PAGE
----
Baby Birds

Many species of song birds are beginning to fledge now, which means they are learning to fly and will soon be leaving the nest. When these birds are starting to fly they often fly out of the nest and are not able to fly back in. When you couple this fact with the strong north winds that are common this time of year young birds are commonly encountered on the ground or in vegetation apparently stranded. The fact is, this is a normal situation for them and the parent birds continue to feed them while they work out the details of fledging. If you find birds like this in your yard of on a nature hike the best thing to do is leave them alone so they do not become stressed by human attention. If the birds are in your yard keeping cats and dogs away from them is really important. 7/14/14.

CURRY, JACKSON, JOSEPHINE COUNTIES

Mourning Doves

Mourning doves are found throughout the valley where ever there are open grain fields and roosting trees with plenty of water. They are a fast flying, graceful, wing whistling birds. They feed on small seeds of weeds and various grains. A species that is similar but larger and is not a native of our area is the Eurasian collared dove. They are seen around residential areas and have known to visit bird feeders. They have similar behavior habits.

Upper and Lower Table Rocks

Two great hikes take you through habitats that range from oak savanna and chaparral to woodland. On the summit, a diversity of wildflowers and wildlife can be found along the trails. Spring can provide some of the best viewing times. More information

Lost Creek Lake provides 30 miles of trails which includes portions of the Rogue River National Recreation Trail. Along the lake and river banks a wide variety of wildlife and wild flowers can be observed. During spring and early summer months, deer with their young may be seen early in the mornings and late evenings along water ways. A brochure of the trail system can be picked up at federal land agency and visitor centers in the area.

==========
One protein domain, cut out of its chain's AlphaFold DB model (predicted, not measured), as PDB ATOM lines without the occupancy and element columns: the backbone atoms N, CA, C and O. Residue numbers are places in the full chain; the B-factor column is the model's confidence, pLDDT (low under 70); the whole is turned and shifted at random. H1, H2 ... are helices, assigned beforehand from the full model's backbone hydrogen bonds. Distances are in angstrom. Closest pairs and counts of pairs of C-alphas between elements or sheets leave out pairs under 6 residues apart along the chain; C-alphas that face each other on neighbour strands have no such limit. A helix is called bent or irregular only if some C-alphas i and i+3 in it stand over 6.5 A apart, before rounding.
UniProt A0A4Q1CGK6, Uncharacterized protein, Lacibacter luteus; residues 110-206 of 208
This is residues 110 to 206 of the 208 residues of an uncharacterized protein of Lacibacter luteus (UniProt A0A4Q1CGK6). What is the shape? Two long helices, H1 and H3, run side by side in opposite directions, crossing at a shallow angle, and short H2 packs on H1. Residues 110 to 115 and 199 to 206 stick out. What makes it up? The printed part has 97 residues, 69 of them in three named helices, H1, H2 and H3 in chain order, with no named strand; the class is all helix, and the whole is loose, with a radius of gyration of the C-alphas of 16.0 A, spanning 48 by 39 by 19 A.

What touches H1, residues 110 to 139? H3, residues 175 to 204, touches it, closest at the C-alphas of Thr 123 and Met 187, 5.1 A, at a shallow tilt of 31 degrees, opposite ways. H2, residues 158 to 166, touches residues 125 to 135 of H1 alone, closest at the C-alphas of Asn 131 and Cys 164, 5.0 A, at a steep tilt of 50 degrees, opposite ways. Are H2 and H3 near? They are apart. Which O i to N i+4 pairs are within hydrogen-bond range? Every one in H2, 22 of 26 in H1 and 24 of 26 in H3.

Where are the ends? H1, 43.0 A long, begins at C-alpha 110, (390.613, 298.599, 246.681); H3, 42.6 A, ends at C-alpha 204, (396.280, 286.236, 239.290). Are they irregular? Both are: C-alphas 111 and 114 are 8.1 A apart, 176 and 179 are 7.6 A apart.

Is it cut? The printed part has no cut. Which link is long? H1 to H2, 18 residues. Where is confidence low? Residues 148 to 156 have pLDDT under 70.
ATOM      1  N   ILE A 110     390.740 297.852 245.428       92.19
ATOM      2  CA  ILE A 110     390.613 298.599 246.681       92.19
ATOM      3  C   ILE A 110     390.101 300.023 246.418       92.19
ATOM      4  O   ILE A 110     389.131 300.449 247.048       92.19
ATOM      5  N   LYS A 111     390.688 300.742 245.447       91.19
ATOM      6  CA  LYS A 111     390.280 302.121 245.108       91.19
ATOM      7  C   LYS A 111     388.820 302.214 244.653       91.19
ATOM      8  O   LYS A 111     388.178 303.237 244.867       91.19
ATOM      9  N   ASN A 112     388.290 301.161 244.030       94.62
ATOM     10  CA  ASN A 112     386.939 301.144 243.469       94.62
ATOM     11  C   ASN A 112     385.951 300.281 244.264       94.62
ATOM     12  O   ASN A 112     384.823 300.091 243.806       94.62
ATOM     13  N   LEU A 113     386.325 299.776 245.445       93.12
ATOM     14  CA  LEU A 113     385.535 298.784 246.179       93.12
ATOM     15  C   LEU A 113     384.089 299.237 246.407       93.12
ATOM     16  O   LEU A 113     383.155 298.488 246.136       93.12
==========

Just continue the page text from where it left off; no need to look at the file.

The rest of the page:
Turkeys and grouse

Young turkeys and grouse are now being seen throughout the area. Hens are often seen near roadways in low elevation for turkeys and higher timber areas for grouse. Look carefully when around the adults for movement or grass moving which indicates young.

Denman Wildlife area

Many people are visiting the area for fishing opportunities where bass, blue gills and bullhead catfish are caught.

California brown pelicans are showing up on Whetstone Pond.

DOUGLAS COUNTY

Gamebirds

The young chicks of California and mountain quail, blue and ruffed grouse, wild turkey and pheasants are now being seen throughout the county. Coveys of California quail are common on the Umpqua Valley floor usually associated with blackberry cover and water. Many blue and ruffed grouse and their young are found in mid to high elevation forested areas in our local mountains. Wild turkeys and their poults are very common throughout the Umpqua Valley usually on private lands in oak savannah habitat. Most pheasants are found in central Douglas County associated with pastures and ranches.

Acorn Woodpecker – Is a colorful medium-sized black and white clown faced woodpecker with a red crown sought after by birders for their lifetime bird list. This highly social woodpecker is commonly seen with young this time of the year in the lower elevations of Douglas County in pine-oak woodlands where oak trees are abundant. Look for this loud and vocal woodpecker in Roseburg at River Forks Park, N. Bank Mgt. area and Whistlers Park. Since this woodpecker is a hoarder look for signs of a granary in the bark of large pine trees that are used to store insects and acorns in cracks and crevices.


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WILLAMETTE ZONE: FISHING

Weekend Fishing opportunities:

  • Trout stocking resumes at North Fork Reservoir, Faraday Lake, and Estacada Lake.
  • The kokanee fishery in Green Peter Reservoir is heating up as fish become more active with the warming temperatures. This is a premiere kokanee fishery with a bag limit of 25 fish per day.
  • The bag limit on trout has increased to five adipose fin-clipped fish in the Santiam River basin, and there is no restriction on the size of fish kept.
  • The bag limit on fin-clipped steelhead has increased by one fish on the lower Santiam.